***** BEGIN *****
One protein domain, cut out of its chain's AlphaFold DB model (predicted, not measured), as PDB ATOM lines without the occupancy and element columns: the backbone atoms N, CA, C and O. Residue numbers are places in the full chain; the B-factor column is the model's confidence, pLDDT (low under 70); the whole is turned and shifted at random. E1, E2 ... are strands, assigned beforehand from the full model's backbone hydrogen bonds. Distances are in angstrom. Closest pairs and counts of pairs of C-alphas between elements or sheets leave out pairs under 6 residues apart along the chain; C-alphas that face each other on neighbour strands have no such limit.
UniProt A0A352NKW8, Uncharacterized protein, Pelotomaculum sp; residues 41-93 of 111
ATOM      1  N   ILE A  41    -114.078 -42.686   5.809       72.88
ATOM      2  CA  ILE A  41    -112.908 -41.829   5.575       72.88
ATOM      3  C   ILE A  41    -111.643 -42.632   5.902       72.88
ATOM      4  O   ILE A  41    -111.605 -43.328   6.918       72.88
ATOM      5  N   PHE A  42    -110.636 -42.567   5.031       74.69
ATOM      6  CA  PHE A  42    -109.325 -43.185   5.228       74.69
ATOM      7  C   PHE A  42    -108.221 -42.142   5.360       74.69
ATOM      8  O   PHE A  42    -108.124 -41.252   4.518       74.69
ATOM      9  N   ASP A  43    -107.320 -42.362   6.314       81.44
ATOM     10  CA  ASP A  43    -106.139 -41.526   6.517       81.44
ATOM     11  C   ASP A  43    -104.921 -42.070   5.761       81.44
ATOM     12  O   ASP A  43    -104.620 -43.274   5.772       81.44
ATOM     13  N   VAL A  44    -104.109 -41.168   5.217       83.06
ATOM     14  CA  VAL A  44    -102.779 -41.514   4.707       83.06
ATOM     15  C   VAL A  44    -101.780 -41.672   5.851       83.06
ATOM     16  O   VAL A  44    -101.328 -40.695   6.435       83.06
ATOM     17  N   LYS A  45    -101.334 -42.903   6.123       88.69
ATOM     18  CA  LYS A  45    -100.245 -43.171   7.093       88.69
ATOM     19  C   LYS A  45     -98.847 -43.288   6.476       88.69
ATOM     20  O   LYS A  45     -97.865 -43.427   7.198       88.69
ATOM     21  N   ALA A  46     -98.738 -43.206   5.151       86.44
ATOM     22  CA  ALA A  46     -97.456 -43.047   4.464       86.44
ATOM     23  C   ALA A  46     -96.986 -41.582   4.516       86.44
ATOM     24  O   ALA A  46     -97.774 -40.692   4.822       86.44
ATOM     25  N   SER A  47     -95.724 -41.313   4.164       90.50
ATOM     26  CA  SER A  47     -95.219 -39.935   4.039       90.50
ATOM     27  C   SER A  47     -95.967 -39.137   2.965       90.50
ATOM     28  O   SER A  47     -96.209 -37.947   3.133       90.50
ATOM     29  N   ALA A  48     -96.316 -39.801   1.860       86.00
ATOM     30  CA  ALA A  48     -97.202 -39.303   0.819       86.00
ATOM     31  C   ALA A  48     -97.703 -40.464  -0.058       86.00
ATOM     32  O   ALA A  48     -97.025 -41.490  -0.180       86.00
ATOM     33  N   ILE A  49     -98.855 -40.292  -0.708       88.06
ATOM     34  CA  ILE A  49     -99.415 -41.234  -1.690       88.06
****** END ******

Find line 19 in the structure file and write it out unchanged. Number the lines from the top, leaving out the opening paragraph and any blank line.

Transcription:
ATOM     18  CA  LYS A  45    -100.245 -43.171   7.093       88.69